Yesterday the supermarket boss appeared on The Andrew Marr Show on BBC One and pointed the finger of blame around the scandal at local councils, claiming they had driven down food quality by pushing for cheap food contracts.
Keith Hann, comms adviser to Iceland and Walker, stood by Walker’s comments, which prompted a swift rebuttal from the Local Government Association (LGA).
Hann claimed that many supermarket bosses had been keeping quiet because they wanted to wait for the results of tests on their meat products.
He said: ‘Malcolm felt that supermarkets in general and Iceland in particular were getting an unfair press, and because you had the Government criticising supermarkets for not speaking out. Malcolm was merely trying to point out that there are a whole range of people also involved in this issue.’
Horsemeat was originally discovered in beefburgers sold by Tesco and Iceland by the Republic of Ireland's Food Safety Authority in January.
However, Hann said that the traces found had not been backed up by further testing.
‘The simple truth is Malcolm is very angry we have been tarred with this brush. I think the TV appearance achieved a heightened profile for Iceland, and I hope he got across the message we wanted to put out, which is that Iceland doesn’t sell cheap nasty food. When it comes to the general issue of local governments driving down food prices we would happily stand by that.’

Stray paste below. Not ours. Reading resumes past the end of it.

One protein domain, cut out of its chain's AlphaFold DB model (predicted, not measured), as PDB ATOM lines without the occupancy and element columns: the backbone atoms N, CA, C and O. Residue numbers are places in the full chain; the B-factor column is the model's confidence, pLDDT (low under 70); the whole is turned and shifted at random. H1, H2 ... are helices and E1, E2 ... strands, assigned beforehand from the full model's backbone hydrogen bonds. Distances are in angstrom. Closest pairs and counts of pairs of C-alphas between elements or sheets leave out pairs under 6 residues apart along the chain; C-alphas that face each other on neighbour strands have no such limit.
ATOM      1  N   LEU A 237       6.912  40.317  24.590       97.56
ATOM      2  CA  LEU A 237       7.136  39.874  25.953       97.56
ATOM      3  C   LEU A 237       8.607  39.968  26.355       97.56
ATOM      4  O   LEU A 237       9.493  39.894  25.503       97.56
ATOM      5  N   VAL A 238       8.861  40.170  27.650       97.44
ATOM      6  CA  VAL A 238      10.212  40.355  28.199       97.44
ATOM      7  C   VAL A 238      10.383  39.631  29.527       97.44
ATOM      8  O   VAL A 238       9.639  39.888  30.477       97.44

Walker was one of a number of senior supermarket figures in the media this weekend, including the boss of Waitrose calling for tighter meat testing controls.
A range of representatives from the food industry are set to meet Environment Secretary Owen Paterson to discuss the issue later today.
Yesterday the LGA used senior figures including its chairman Merrick Cockell to contest Walker’s charges.
David Holdstock is director of comms for the LGA. He said that the focus was on ‘explaining the facts and unpicking some of what was said’, including refuting the fact that local authorities were responsible for hospitals.
One of the focuses was to highlight a drive to impove the quality of school meals that had taken place following a campaign by celebrity chef Jamie Oliver, he said.
‘We were using social media to let people know where and when our spokespeople were appearing, and letting people know in real time what our response was,’ he added.
Last month, PRWeek revealed that the Food Standards Agency had not produced a joint comms strategy to deal with the issue.